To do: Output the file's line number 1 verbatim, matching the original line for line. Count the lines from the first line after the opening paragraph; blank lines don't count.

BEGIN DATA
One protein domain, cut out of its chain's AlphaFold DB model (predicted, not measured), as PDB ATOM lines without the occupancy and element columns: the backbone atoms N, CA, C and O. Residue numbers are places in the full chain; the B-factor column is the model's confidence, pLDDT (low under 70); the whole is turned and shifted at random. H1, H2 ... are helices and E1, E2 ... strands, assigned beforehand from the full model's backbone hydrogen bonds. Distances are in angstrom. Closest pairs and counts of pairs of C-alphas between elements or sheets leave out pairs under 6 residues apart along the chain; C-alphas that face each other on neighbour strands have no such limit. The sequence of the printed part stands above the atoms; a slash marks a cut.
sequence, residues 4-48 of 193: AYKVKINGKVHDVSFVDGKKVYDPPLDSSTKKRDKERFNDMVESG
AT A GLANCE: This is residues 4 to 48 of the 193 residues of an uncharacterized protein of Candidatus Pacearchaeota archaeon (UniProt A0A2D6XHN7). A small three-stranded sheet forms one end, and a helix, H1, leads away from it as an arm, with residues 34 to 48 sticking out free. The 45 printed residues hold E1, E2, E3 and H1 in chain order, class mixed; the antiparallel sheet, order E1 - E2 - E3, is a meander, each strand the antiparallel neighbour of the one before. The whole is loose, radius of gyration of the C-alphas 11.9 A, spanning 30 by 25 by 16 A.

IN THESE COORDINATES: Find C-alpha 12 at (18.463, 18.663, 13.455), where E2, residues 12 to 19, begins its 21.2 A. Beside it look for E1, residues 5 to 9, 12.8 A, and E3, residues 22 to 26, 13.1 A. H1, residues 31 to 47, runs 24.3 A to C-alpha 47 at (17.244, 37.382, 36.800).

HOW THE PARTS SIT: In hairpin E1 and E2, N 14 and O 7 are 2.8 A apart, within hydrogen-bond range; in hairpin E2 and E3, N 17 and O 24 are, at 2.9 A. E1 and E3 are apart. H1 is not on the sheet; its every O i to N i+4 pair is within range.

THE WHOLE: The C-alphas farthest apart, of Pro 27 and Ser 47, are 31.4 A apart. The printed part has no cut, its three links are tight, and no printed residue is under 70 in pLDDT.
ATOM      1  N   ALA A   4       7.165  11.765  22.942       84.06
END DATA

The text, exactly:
sequence, residues 4-48 of 193: AYKVKINGKVHDVSFVDGKKVYDPPLDSSTKKRDKERFNDMVESG